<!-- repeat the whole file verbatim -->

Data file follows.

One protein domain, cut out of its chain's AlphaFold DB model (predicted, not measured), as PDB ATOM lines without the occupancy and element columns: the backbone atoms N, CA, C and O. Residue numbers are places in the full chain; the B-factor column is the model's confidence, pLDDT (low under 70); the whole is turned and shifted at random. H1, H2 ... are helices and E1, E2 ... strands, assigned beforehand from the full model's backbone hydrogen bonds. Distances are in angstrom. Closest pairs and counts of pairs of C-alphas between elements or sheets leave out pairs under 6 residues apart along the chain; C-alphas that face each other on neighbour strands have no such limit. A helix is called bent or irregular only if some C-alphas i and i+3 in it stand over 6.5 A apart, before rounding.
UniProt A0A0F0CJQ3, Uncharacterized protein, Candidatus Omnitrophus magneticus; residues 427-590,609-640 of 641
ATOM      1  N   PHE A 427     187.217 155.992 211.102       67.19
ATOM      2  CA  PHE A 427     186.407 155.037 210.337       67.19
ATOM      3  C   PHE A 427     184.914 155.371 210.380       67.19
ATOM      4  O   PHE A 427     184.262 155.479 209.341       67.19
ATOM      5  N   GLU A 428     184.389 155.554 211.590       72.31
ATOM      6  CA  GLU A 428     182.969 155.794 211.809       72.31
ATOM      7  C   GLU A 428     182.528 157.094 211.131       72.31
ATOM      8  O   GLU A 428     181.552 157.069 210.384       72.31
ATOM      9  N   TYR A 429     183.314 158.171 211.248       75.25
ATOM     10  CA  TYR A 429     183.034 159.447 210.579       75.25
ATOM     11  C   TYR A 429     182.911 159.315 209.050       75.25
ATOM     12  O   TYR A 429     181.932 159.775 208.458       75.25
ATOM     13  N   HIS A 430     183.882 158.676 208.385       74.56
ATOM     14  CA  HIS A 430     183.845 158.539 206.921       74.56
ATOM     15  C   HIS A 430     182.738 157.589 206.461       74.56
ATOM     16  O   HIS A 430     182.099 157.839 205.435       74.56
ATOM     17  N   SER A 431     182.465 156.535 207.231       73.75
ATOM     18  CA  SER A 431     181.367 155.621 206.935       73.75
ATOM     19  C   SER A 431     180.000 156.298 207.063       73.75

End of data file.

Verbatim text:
One protein domain, cut out of its chain's AlphaFold DB model (predicted, not measured), as PDB ATOM lines without the occupancy and element columns: the backbone atoms N, CA, C and O. Residue numbers are places in the full chain; the B-factor column is the model's confidence, pLDDT (low under 70); the whole is turned and shifted at random. H1, H2 ... are helices and E1, E2 ... strands, assigned beforehand from the full model's backbone hydrogen bonds. Distances are in angstrom. Closest pairs and counts of pairs of C-alphas between elements or sheets leave out pairs under 6 residues apart along the chain; C-alphas that face each other on neighbour strands have no such limit. A helix is called bent or irregular only if some C-alphas i and i+3 in it stand over 6.5 A apart, before rounding.
UniProt A0A0F0CJQ3, Uncharacterized protein, Candidatus Omnitrophus magneticus; residues 427-590,609-640 of 641
ATOM      1  N   PHE A 427     187.217 155.992 211.102       67.19
ATOM      2  CA  PHE A 427     186.407 155.037 210.337       67.19
ATOM      3  C   PHE A 427     184.914 155.371 210.380       67.19
ATOM      4  O   PHE A 427     184.262 155.479 209.341       67.19
ATOM      5  N   GLU A 428     184.389 155.554 211.590       72.31
ATOM      6  CA  GLU A 428     182.969 155.794 211.809       72.31
ATOM      7  C   GLU A 428     182.528 157.094 211.131       72.31
ATOM      8  O   GLU A 428     181.552 157.069 210.384       72.31
ATOM      9  N   TYR A 429     183.314 158.171 211.248       75.25
ATOM     10  CA  TYR A 429     183.034 159.447 210.579       75.25
ATOM     11  C   TYR A 429     182.911 159.315 209.050       75.25
ATOM     12  O   TYR A 429     181.932 159.775 208.458       75.25
ATOM     13  N   HIS A 430     183.882 158.676 208.385       74.56
ATOM     14  CA  HIS A 430     183.845 158.539 206.921       74.56
ATOM     15  C   HIS A 430     182.738 157.589 206.461       74.56
ATOM     16  O   HIS A 430     182.099 157.839 205.435       74.56
ATOM     17  N   SER A 431     182.465 156.535 207.231       73.75
ATOM     18  CA  SER A 431     181.367 155.621 206.935       73.75
ATOM     19  C   SER A 431     180.000 156.298 207.063       73.75